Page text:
2) How and where the audience views the video.  The device (smartphone, tablet, laptop, desktop), and platform on which your content is delivered (social media, YouTube, website, ecommerce site) is one of the most important considerations when determining how long your video should be. Facebook's auto-playback feature makes 30- to 45-second videos optimal; while Instagram, Twitter and Snapchat have inspired less-engineered, "micro-videos" that are 15 seconds or less.  If your content is posted on YouTube or Vimeo, viewers are more open to a longer video

3) Audience expectations.  The interest and attention span of viewers vary depending what they expect. Cues like titles and image previews set these expectations, and ultimately are the determing factor on  how long a viewer is willing to watch. A more formal title ("Replacing a Cracked Display on an iPhone or iPad") leads the viewer to assume the video is longer and more comprehensive.  They focus on the subject matter and will stick around.  A short title ("How to Fix an iPhone Screen"), leads the audience to believe that the brevity of the title will carry over to the length of the video.

Finally, the image a viewer sees when they click on a video is also important. Consider these points when selecting a preview image:  An image of a person or people, which tells the viewer it's most likely fund and like, and short.  Screen text, which leads the viewer to assume they'll be learning something, therefore will be engaged for a longer period of time.  And finally, an image of a product.  These can easily result in a lower click-through rate and should only be for brand conscious viewers.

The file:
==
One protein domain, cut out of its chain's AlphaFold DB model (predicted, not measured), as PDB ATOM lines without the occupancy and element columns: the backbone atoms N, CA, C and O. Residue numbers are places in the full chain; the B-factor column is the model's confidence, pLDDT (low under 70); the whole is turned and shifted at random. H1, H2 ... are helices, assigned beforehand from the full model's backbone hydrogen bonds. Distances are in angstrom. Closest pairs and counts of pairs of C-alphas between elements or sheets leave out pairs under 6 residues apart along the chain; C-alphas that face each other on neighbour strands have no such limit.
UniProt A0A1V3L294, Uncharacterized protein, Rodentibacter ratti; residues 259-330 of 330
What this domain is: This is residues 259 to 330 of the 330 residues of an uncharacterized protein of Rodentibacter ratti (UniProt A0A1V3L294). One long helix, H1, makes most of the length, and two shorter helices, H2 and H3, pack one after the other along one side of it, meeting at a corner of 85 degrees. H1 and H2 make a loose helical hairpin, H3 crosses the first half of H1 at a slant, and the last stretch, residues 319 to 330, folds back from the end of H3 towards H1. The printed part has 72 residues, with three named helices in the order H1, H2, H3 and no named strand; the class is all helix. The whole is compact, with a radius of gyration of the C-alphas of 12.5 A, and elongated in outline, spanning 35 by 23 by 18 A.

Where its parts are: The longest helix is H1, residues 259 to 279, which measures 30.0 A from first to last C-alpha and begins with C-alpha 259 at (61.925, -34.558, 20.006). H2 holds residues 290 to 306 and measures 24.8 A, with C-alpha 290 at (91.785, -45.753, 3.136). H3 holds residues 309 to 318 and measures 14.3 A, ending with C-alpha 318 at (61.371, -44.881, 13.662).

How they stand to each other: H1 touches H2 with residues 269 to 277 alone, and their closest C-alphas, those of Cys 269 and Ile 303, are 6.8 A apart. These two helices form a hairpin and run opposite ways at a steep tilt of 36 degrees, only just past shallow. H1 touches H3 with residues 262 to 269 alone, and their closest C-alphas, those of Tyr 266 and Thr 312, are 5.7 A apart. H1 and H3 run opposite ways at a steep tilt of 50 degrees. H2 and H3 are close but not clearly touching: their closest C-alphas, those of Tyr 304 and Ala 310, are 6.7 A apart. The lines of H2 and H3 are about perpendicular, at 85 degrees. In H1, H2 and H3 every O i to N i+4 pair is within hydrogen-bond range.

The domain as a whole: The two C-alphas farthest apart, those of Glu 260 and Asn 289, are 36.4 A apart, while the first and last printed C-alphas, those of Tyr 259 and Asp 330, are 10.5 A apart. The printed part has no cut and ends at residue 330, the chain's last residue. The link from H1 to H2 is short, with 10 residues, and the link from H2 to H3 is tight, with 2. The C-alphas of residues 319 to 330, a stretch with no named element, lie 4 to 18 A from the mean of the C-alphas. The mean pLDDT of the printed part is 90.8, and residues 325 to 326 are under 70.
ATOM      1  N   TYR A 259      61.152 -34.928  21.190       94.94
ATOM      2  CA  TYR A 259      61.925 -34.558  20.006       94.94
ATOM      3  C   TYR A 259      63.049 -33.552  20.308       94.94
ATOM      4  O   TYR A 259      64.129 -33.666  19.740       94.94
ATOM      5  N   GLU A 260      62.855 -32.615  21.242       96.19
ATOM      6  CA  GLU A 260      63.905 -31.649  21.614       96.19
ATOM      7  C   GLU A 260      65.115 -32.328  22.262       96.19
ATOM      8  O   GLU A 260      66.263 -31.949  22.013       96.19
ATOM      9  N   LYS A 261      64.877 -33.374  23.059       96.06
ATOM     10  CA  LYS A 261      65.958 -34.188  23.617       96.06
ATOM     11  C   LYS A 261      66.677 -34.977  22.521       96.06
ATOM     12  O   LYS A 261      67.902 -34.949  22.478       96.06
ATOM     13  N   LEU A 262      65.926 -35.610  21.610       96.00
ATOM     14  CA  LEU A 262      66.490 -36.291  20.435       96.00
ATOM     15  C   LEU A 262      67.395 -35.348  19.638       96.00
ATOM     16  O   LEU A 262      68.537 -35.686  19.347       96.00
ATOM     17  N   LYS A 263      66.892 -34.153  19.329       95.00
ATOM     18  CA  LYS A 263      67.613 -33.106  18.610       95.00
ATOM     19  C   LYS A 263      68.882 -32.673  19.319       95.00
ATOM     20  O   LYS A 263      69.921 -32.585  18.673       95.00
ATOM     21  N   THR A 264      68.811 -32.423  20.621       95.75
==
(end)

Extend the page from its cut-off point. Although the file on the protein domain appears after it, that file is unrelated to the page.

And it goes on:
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What action do you want the viewer to take?  The hallmark of good video content is a well-designed user experience. To figure this out, answer these questions to understand how much time a viewer will invest.  Do I simply want to entertain?  Is there a call to action (sign up for an email list, purchase a product, share this content, etc.)?  Do I want to educate the viewer?

Let this also determine at what point in the video to insert a call to action. When you want a viewer to take action, don't wait until the end -- put it in the first 10 seconds.

As you start posting videos, look carefully at your audience retention stats, to see what's working, and what isn't.

 


What Do Successful Screenplays Have in Common

What Do Successful Screenplays Have in Common

  1. Single Motive Line

The most common mistake a screenwriter can make is to break or fracture the storyline.